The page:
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Recent unrest in Iraq has pushed worries about oil prices back onto the front page. Based on demand alone, some countries may feel more financial pain than others.

Read: Attract clients from the oil and gas sector

Data from BP suggest the following:

  • Demand from the most developed economies in Europe is well off its historical high dating back to the 1970s.  The International Energy Agency believes there are many reasons for this decline, such as energy source switching, efficiency gains or even clean-air regulations.
  • The United States, Canada, and Mexico all had demand below peak levels last year. That’s not to say they won’t revisit peak levels in the future, but the numbers suggest the economic recovery has been slower than expected. That said, the peak years were not too long ago and current demand is really not that much lower than the historical high. The good news for North America is that the “Energy Revolution” in the United States will likely provide additional supply to help alleviate supply concerns going forward.

Read: Why Canada isn’t a global energy leader

  • Looking at countries that had peak demand in 2013, China and India stand out with more than 35% of the world’s population. Also on that list are other emerging markets such as Brazil, Indonesia and South Korea.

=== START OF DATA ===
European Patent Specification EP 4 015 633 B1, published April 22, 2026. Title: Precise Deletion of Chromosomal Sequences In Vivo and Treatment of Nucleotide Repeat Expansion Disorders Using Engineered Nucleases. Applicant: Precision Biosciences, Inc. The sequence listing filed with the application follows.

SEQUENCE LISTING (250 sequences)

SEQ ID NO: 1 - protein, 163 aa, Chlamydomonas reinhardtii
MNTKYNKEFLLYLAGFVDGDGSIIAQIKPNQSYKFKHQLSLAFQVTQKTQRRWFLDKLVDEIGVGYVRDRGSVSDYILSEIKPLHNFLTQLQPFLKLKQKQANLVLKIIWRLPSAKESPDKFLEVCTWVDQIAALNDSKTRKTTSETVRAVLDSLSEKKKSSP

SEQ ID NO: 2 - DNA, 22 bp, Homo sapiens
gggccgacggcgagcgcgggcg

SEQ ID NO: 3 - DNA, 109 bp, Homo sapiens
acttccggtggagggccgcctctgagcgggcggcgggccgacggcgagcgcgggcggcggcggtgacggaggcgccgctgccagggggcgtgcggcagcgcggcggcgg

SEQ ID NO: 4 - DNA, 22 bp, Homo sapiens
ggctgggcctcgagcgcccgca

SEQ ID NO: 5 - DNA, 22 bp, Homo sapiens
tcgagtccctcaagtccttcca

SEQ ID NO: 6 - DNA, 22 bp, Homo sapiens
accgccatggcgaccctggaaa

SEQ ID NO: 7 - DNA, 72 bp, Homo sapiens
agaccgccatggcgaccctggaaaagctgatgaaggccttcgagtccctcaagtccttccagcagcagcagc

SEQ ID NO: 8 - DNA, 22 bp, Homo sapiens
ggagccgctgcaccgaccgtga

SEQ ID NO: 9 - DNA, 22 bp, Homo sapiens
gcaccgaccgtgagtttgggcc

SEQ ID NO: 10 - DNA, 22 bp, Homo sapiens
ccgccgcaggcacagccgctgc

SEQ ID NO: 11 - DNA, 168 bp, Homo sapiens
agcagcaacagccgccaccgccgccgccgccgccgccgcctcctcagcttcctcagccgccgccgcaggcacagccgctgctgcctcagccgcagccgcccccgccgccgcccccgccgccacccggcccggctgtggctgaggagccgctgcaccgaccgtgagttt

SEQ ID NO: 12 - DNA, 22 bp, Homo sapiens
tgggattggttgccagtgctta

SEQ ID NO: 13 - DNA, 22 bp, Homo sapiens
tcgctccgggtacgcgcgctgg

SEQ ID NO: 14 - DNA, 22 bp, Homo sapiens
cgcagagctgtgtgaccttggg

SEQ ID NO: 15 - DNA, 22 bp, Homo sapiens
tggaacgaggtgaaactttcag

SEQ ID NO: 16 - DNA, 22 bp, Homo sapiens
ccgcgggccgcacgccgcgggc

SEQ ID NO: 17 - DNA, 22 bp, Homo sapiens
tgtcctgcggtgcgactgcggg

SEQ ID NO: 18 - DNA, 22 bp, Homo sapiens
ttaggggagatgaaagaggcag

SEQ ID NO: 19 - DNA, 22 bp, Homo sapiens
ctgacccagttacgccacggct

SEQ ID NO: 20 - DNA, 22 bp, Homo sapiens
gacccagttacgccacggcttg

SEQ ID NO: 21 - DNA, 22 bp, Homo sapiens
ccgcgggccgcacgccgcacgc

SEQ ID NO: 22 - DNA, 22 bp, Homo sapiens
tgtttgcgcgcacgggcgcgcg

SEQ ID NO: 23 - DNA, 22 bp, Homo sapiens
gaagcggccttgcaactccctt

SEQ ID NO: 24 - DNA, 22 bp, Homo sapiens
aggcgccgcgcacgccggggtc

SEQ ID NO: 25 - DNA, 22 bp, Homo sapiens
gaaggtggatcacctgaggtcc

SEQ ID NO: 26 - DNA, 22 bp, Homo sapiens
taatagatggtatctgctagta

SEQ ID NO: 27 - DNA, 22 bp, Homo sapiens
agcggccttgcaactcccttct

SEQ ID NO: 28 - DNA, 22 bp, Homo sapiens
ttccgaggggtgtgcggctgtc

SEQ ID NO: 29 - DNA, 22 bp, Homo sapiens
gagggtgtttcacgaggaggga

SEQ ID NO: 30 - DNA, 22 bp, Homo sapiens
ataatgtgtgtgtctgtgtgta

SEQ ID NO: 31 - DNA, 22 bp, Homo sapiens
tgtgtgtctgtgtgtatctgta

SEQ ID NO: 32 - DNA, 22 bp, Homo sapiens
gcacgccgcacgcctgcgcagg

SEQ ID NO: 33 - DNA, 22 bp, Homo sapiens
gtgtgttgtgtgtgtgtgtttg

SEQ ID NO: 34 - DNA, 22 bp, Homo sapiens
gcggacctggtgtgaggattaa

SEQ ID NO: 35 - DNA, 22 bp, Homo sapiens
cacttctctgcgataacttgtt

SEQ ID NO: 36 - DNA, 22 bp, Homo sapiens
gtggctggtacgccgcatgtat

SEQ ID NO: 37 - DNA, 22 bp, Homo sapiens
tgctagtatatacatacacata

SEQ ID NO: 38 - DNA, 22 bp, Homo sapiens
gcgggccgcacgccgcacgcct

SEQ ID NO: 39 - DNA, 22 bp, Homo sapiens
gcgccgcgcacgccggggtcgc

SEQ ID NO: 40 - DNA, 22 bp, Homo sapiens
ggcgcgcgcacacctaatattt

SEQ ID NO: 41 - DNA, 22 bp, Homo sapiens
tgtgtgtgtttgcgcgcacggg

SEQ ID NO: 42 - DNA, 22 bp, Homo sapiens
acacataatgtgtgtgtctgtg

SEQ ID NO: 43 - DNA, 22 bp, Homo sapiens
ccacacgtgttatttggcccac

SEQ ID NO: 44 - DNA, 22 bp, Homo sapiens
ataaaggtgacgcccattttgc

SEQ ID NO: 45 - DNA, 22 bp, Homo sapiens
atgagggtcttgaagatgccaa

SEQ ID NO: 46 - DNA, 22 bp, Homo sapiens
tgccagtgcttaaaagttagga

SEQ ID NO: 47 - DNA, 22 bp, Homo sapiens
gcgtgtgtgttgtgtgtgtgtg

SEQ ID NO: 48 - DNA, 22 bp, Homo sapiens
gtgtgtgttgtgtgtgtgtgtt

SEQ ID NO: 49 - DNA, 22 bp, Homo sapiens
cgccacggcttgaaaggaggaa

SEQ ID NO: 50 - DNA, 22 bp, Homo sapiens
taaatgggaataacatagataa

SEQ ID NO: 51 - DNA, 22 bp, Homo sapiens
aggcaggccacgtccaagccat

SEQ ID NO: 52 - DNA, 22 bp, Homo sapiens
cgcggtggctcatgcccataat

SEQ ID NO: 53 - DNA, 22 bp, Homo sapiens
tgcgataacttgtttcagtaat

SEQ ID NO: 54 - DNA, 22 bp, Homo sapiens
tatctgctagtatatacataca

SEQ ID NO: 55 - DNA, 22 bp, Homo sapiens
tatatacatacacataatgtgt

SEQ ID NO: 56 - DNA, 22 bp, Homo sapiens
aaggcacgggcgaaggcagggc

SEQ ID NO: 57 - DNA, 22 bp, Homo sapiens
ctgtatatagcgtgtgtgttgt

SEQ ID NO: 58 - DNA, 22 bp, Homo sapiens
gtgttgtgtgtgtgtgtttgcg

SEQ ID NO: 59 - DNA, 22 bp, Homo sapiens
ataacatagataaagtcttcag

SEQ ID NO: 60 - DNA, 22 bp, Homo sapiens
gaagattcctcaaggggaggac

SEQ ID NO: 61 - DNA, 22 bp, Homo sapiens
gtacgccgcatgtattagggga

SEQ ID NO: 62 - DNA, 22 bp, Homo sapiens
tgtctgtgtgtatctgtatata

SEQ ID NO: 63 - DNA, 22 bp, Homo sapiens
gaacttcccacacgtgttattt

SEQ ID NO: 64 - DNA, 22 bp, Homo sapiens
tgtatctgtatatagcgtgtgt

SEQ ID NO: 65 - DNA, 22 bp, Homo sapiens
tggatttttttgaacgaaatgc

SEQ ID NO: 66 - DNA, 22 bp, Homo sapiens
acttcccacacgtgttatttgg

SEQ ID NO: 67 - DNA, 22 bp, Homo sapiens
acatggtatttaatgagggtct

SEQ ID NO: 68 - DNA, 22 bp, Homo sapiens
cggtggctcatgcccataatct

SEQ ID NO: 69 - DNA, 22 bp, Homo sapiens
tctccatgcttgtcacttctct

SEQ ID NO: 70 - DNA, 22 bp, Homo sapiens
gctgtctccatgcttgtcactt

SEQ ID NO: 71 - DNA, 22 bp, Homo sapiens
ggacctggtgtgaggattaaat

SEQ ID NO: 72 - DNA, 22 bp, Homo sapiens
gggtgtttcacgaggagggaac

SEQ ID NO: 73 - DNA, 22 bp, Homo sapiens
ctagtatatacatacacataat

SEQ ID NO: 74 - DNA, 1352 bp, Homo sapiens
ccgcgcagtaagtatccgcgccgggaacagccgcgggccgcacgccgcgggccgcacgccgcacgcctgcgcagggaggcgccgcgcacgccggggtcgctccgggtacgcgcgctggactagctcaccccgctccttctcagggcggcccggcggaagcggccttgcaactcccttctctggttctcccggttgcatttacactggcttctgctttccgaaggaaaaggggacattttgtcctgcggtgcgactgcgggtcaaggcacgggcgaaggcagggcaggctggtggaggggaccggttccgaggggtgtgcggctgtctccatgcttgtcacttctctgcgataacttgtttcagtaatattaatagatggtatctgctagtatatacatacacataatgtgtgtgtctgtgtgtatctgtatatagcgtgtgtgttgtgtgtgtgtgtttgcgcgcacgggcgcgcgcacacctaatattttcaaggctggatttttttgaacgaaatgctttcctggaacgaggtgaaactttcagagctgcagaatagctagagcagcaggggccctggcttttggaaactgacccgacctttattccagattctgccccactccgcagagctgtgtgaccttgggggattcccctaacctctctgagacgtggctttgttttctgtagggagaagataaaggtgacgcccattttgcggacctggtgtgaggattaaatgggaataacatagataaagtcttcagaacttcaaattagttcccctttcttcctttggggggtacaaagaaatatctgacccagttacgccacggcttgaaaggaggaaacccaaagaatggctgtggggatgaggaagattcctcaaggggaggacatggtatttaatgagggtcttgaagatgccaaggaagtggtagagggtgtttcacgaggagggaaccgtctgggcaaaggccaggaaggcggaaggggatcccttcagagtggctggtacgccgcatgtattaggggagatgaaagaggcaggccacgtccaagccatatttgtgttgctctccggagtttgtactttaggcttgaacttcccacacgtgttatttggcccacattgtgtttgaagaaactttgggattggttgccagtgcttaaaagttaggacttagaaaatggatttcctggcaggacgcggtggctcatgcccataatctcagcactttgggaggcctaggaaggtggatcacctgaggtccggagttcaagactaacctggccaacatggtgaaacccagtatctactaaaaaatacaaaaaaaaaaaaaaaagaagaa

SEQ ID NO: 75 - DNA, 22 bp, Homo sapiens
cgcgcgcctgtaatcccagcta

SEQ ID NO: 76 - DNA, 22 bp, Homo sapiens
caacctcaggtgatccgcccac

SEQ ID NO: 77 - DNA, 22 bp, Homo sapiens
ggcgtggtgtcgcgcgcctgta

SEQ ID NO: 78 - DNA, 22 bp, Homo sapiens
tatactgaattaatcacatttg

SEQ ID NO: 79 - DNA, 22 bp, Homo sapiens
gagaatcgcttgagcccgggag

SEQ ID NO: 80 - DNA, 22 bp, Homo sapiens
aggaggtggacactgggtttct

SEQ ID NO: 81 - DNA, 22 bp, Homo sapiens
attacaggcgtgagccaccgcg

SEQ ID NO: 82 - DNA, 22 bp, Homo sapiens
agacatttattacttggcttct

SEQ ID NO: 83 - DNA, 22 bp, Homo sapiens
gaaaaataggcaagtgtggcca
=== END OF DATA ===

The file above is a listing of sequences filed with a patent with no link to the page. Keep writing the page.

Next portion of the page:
If supply suddenly declines thanks to unrest in the Middle East, emerging markets could feel the impact first since demand continues to grow in many of these economies.

But if we see a material decline in supply, all economies will eventually feel the pinch as global energy prices will be destined to climb (assuming no government subsidies are implemented) and global growth will come under pressure.

Read: Fund managers question recovery’s strength

Gareth Watson is the Vice President, Investment Management & Research at Richardson GMP in Toronto. This team of research experts is responsible for monitoring and interpreting economic, geo-political situations, current market environments and trends.
@Gareth_RGMP
Originally published on Advisor.ca

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